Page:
The key details
- Brands love TikTok — but most esports organizations haven’t yet realized the full brand partnership potential of the platform. The Korean esports org T1, for example, boasts a spread of impressive brand partnerships, but none of them have appeared on the team’s TikTok thus far, though T1 social media coordinator Jalessa Montaque said that branded T1 TikTok content is in the works. “I can tell you that every single brand that we work with, or don’t work with, has asked us about TikTok in almost every conversation we have,” said FaZe Clan head of social Sabastian Diamond. “Just as much as we as creators understand the value of TikTok, every single brand and company out there understands the value of TikTok as well.”
- Some esports organizations focus on producing videos of their influencers and talent for TikTok, while others prioritize in-game footage or gameplay highlights. There are benefits and drawbacks to both types of content: talking-head footage of influencers tends to garner the most engagement, but clipping gameplay highlights is a lighter lift for social media managers looking to crank out the content. “At this point, I would say 50/50 is what I want to do — I want to nurture our existing audience, but also, there’s this kind of gateway to the world of Fnatic through going viral,” said Joshua Brill, head of marketing for top European esports org Fnatic.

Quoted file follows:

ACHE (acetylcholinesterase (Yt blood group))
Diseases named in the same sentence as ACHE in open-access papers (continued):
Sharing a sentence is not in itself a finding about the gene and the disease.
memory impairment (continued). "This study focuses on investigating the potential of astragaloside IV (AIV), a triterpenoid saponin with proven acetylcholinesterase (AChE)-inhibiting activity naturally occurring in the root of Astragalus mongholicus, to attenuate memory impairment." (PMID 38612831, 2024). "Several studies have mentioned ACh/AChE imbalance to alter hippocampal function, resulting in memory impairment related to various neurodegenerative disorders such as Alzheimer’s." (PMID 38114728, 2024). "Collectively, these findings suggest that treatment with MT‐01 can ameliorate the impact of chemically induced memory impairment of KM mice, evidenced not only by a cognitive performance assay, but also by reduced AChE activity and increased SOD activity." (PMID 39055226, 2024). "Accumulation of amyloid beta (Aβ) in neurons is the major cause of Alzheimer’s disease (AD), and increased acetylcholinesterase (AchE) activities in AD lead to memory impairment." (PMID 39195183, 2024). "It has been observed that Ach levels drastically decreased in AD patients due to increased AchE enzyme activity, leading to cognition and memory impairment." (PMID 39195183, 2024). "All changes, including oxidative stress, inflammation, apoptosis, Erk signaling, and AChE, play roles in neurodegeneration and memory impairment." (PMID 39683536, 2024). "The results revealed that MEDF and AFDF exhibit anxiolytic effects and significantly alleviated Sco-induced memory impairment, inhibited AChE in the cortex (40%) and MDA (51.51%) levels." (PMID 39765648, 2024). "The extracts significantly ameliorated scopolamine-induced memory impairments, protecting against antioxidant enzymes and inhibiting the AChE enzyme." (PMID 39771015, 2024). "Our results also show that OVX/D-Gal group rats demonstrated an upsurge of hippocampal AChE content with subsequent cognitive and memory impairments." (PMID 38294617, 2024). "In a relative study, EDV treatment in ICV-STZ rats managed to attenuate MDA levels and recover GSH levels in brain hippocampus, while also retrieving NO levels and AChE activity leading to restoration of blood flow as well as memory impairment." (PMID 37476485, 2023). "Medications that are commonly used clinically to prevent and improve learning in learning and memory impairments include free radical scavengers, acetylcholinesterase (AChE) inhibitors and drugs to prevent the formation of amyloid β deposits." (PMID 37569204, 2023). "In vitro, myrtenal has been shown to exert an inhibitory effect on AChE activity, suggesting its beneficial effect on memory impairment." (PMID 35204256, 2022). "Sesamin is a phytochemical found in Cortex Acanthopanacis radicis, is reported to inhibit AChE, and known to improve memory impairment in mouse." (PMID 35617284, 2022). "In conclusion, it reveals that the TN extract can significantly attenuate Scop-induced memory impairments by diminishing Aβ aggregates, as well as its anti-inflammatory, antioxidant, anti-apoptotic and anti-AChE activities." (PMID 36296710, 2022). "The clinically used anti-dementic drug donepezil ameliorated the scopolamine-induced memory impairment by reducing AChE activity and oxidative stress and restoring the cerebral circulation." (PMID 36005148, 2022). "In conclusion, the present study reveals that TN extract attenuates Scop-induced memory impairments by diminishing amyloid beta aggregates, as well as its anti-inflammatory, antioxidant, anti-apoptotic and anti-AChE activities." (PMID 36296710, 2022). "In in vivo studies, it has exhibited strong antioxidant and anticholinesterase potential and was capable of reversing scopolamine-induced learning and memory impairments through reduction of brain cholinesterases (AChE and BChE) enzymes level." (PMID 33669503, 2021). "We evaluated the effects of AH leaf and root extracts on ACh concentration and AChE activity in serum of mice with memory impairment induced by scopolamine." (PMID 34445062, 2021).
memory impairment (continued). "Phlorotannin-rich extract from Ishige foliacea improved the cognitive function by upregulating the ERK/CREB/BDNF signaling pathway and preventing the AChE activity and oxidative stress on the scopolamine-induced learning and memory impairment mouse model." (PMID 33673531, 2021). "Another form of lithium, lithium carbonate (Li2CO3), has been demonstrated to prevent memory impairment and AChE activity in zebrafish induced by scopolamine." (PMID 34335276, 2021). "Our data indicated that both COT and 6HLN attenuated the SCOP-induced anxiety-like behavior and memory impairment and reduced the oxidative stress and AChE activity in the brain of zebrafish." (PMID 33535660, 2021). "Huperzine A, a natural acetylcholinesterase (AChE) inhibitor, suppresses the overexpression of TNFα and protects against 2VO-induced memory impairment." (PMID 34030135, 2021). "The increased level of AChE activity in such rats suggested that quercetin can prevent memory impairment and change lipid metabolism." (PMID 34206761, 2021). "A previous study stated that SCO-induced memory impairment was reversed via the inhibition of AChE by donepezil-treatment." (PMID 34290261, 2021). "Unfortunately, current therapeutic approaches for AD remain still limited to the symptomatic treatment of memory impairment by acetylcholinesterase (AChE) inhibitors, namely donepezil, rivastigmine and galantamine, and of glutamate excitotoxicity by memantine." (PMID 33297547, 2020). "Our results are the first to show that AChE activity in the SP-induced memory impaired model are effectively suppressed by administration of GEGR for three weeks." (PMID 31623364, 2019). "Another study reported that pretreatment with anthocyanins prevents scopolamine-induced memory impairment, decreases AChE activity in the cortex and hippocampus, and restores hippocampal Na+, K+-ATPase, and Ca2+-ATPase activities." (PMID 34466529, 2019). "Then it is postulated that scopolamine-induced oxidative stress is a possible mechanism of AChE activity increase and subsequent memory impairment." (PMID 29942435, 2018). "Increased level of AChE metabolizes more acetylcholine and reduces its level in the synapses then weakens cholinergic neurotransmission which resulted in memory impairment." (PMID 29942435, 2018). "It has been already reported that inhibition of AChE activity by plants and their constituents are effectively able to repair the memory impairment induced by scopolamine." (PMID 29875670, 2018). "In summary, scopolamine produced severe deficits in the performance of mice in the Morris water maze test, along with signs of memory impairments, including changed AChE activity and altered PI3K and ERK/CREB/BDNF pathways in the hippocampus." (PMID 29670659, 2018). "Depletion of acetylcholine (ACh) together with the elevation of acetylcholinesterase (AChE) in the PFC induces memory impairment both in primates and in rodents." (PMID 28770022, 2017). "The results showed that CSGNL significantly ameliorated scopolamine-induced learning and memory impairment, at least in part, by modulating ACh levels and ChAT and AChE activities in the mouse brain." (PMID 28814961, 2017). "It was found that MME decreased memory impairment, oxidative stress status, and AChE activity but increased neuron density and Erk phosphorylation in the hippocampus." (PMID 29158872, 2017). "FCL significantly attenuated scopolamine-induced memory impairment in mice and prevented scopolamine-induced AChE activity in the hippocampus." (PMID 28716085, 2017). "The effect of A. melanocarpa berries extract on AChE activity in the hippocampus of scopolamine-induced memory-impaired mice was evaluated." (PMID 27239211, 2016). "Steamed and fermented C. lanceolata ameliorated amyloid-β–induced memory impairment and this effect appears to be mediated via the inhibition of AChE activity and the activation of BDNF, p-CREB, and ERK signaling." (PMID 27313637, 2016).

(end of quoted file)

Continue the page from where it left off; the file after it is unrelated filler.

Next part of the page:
- Esports organizations all agree that posting more frequently on TikTok gives them a better chance to ride the algorithm to viral success. “Posting every day is the best option; creating a steady tempo on a weekly basis ensures that our fans our still engaged, but that we are popping up for demographics outside of our usual,” Montaque said. “The more we consistently post, the more we appear on the For You Page — and TikTok is not chronological, so something can be posted two weeks ago and pop up tomorrow.”